Are you older than the average college student and thinking of going back to school? After military service, many students find themselves older than their classmates and facing challenges that younger students don’t have to deal with. Your military scholarship should relieve some of the financial stress of going back to school, but you’ll need to learn how to manage your time and create your support system. Read on for tips to succeed as a mature student.
While your first instinct might be to “not make waves,” make sure you don’t fall into the trap of keeping your mouth shut even when you’re confused. Whether you’re doing a certification course or a full degree program, don’t be shy about raising your hand and getting clarification from the instructor. Asking your peers questions is also a great way for you to bond with your classmates, even if you worry that the age gap will be tough to bridge.
Be Organized and Take Notes
For most students who have done military service, focus and discipline are now second nature. These attributes will help you immensely in your new career as a student. However, attending class regularly, listening carefully to instructions and turning in assignments on time are not enough. You’ll need to develop an organizational system for your lessons — managing your time when you have a full load of classes might take getting used to — and you’ll also need to develop your note-taking skills for class. Many mature students find recording their course sessions for reviewing later can come in handy and even saved them when studying for exams.
As a student, you’ll be in control of your schedule. This is both good and bad for older students who are used to working a schedule set by a supervisor. It’s important to remember that your time commitment to your studies does not stop at the classroom door; most university-level classes will require about three hours of homework or reading for every hour of time you spend with an instructor. Diploma courses may be even more time-intensive, especially when so much information is being packed into a short-term course. Before you start your studies, talk to the admissions department at your target institution to find out what a typical time commitment is for the kind of courses you want to take.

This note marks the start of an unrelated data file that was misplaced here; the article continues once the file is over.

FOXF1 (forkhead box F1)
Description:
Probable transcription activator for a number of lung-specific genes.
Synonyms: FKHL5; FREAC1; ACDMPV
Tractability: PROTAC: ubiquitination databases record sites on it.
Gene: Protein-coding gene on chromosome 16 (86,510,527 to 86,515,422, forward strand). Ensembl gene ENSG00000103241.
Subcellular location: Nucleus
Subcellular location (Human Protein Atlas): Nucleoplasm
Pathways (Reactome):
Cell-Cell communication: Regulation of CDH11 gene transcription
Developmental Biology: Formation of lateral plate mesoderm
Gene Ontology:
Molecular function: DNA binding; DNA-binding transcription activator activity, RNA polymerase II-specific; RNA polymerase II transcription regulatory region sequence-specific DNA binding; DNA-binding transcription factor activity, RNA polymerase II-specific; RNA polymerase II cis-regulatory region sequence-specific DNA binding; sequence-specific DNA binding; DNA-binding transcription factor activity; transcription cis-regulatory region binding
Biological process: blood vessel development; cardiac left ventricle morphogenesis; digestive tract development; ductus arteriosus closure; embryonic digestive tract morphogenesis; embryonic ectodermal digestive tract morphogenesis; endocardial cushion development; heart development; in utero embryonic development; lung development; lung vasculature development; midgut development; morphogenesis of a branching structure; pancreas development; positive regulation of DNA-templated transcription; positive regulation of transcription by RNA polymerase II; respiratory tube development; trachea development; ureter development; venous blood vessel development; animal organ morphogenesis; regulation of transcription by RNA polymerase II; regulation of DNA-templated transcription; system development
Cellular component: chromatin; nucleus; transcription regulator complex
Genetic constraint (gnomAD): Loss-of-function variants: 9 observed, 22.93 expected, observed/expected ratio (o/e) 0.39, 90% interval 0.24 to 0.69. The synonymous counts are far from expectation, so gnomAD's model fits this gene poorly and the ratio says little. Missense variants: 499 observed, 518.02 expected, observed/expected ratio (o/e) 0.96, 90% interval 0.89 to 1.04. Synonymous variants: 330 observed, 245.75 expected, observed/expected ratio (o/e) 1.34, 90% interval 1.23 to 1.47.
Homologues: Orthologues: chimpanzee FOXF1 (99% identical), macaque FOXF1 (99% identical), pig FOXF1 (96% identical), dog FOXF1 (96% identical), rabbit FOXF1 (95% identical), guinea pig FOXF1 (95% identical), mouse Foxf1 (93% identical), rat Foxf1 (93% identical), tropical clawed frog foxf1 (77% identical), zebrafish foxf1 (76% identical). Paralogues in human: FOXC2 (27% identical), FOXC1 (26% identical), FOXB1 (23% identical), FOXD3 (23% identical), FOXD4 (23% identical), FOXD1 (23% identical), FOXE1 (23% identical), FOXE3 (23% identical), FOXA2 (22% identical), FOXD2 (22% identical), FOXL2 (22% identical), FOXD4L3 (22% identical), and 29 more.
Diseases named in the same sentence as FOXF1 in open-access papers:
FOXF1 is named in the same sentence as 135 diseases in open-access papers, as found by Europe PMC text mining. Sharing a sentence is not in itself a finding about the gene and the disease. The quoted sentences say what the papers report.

Have a Study Buddy
When we watch TV shows or movies about going back to school, the storylines often focus on parties, class discussions and the lifelong friendships formed with peers. All of these are important elements of your student experience, but what popular culture doesn’t show is that studying also involves a lot of alone time. You may be spending hours late into the night and on weekends reading textbooks or getting practical experience. If you’re used to working in a team environment, like many in the military, going back to school can feel suddenly isolating. Find a study buddy from one of your classes or through a student group for other veterans. Just having someone across the desk from you is a great motivator when it’s time to hit the books.
Get Your Friends and Family on Your Side
A study buddy will help you when you’re at school, but when you’re at home you’ll need your family’s assistance. Tell everyone who is close to you what your goals are and ask them to encourage you if you start to feel unmotivated or stressed out. If you are married and have children, or are looking to get married soon, be sure to talk to your partner about what kind of time commitment your studies will take and what the impact will likely be on your home life.
Use the Tools You Have
Think about the skills you have developed in your military career and how you can apply them — or the philosophy behind them — to your new job as a student. You may be surprised at how many of these skills, like teamwork, are transferrable. Additionally, you should take advantage of any programs, support networks or technological aids your school offers. Always be on the lookout for a new way to benefit from your surroundings and your experiences
Finally, don’t let student life get you down. You might be under pressure as a mature student but your hard work will pay off in the long run. Make sure you schedule in some breathing room so you can step back and realize you are on track to meet your goals. If your schedule allows it, take some classes that interest you, even if they’re not required for your diploma or course. Have fun with your studies and remember you’re doing it for you.
About the Author: Georgia M. Pharr is a student counselor at a community college in Louisiana. A reservist herself, she often helps military personnel adjust to life as students.